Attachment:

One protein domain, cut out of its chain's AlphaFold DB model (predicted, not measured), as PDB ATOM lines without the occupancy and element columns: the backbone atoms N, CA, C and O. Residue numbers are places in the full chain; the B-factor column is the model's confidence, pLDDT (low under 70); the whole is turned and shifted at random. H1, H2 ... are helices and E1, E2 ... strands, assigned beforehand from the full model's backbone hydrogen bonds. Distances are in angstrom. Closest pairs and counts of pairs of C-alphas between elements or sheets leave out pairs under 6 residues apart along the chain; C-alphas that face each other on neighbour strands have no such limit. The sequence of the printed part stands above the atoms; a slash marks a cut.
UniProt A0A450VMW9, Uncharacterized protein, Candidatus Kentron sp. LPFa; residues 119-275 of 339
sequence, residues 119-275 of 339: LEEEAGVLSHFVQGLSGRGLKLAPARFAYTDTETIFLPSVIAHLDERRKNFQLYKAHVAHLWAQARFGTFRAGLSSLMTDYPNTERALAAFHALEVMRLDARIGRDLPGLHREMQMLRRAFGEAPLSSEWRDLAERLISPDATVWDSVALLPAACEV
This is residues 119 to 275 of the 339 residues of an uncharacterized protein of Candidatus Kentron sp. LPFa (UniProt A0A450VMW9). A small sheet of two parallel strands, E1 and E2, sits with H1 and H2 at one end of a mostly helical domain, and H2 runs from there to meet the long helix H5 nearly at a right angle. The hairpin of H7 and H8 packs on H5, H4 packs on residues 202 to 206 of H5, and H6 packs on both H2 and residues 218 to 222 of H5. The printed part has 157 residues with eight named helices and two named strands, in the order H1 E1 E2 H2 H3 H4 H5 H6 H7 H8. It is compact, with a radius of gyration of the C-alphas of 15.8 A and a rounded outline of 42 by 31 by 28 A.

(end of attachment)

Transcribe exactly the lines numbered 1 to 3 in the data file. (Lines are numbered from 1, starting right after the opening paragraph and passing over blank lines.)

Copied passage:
UniProt A0A450VMW9, Uncharacterized protein, Candidatus Kentron sp. LPFa; residues 119-275 of 339
sequence, residues 119-275 of 339: LEEEAGVLSHFVQGLSGRGLKLAPARFAYTDTETIFLPSVIAHLDERRKNFQLYKAHVAHLWAQARFGTFRAGLSSLMTDYPNTERALAAFHALEVMRLDARIGRDLPGLHREMQMLRRAFGEAPLSSEWRDLAERLISPDATVWDSVALLPAACEV
This is residues 119 to 275 of the 339 residues of an uncharacterized protein of Candidatus Kentron sp. LPFa (UniProt A0A450VMW9). A small sheet of two parallel strands, E1 and E2, sits with H1 and H2 at one end of a mostly helical domain, and H2 runs from there to meet the long helix H5 nearly at a right angle. The hairpin of H7 and H8 packs on H5, H4 packs on residues 202 to 206 of H5, and H6 packs on both H2 and residues 218 to 222 of H5. The printed part has 157 residues with eight named helices and two named strands, in the order H1 E1 E2 H2 H3 H4 H5 H6 H7 H8. It is compact, with a radius of gyration of the C-alphas of 15.8 A and a rounded outline of 42 by 31 by 28 A.